Barnes & Noble - Ed Hulse
Legendary Hollywood sex symbol Rita Hayworth is at her most alluring in Gilda, a delightfully kitschy melodrama that remains this former dancing girl's best-remembered star vehicle. Ravishing in slinky evening gowns, Rita plays the lusty wife of South American casino owner George Macready, whose shady side operations include tungsten smuggling. Right-hand man Glenn Ford, something of a gambler himself, takes a big chance when he succumbs to Rita's considerable charms under the watchful eye of her suspicious husband. The film's oft-shown highlight is Hayworth's celebrated striptease (more tease than strip) performed to the strains of "Put the Blame on Mame," an enjoyably trashy little ditty. Charles Vidor, who also directed Hayworth in the Technicolor tunefests Cover Girl and Loves of Carmen, never lets the occasionally overwrought story of international intrigue overshadow his sultry star, never sexier than she is here.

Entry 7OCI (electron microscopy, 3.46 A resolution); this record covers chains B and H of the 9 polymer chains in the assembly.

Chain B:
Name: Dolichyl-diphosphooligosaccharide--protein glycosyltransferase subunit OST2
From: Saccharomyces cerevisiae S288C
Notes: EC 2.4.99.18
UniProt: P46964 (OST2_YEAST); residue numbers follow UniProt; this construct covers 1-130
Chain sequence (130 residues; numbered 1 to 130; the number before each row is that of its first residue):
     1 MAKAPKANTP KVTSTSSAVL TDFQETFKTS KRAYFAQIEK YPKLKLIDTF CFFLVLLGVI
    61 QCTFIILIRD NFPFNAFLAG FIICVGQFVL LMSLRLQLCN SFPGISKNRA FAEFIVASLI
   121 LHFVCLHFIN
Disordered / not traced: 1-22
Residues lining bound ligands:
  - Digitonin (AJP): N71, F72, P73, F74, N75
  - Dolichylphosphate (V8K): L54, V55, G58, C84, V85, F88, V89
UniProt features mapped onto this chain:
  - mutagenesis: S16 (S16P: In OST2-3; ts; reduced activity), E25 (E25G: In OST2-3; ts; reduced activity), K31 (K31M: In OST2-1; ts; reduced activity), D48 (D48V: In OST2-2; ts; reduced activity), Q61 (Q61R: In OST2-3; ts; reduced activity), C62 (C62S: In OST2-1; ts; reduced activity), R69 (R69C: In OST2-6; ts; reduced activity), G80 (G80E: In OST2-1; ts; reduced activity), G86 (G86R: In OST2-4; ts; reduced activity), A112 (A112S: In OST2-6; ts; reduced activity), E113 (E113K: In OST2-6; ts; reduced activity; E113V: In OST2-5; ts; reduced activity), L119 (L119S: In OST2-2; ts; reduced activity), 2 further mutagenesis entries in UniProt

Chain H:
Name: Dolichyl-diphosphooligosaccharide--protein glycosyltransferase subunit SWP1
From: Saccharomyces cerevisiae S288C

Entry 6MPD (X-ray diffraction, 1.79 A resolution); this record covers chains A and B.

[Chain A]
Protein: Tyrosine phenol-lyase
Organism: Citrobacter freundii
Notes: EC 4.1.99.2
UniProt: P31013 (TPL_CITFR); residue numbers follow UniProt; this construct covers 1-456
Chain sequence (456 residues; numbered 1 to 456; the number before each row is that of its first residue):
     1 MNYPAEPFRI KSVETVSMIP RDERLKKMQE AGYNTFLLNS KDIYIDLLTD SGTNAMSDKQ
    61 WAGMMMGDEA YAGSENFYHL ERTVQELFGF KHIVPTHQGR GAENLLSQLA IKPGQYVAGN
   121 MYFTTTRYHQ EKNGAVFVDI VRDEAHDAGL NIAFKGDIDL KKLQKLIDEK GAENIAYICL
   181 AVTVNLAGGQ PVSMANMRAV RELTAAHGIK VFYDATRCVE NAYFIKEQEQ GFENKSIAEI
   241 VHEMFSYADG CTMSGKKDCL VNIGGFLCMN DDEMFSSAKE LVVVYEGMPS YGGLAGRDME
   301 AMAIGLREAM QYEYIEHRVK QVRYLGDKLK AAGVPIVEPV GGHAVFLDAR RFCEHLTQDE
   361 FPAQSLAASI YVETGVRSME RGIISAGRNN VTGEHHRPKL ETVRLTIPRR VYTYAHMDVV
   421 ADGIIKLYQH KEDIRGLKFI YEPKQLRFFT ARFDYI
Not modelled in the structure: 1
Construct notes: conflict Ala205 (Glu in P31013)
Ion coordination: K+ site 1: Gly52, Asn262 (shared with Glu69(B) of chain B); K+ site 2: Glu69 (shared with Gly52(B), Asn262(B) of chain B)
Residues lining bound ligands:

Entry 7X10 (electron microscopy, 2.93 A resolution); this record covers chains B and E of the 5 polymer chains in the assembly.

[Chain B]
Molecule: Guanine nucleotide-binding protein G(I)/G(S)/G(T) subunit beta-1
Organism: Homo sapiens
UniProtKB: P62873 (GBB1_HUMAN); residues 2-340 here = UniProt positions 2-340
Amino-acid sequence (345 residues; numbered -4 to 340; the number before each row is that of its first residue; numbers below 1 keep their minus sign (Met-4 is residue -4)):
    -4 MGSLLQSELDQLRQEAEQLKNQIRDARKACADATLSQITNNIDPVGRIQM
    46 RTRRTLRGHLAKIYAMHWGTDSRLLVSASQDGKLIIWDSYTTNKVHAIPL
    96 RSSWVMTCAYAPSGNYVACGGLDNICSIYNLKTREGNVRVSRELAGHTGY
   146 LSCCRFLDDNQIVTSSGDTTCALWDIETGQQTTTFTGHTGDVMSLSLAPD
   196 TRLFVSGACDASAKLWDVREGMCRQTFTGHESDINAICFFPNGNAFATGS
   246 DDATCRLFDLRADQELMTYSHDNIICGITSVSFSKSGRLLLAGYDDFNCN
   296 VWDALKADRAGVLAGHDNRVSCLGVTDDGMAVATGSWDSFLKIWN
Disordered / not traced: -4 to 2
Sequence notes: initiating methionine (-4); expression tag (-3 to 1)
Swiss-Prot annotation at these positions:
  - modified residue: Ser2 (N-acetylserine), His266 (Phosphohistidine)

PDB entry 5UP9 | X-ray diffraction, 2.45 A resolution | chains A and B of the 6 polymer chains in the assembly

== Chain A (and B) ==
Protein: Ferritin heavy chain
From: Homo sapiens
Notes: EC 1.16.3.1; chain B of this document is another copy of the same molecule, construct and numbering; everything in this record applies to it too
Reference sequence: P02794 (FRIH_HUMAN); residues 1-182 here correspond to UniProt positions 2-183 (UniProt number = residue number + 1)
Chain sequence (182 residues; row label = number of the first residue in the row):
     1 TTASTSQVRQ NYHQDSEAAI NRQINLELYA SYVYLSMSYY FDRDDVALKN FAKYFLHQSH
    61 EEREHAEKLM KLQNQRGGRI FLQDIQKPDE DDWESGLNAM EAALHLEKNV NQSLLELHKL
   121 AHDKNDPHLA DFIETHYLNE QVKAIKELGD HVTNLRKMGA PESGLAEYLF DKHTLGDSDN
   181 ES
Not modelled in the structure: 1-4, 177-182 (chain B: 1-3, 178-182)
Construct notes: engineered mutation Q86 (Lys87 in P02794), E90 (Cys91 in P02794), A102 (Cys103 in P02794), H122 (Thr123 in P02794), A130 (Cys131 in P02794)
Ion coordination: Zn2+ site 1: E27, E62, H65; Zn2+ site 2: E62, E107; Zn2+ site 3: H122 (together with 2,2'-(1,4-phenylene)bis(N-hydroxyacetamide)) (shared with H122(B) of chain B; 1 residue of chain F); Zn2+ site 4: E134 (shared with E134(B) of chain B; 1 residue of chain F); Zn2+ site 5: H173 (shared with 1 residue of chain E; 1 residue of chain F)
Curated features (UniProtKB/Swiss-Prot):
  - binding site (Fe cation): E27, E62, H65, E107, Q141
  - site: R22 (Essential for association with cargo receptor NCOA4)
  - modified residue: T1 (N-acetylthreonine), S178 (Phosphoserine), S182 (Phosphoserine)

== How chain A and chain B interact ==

All Movie Guide - Lucia Bozzola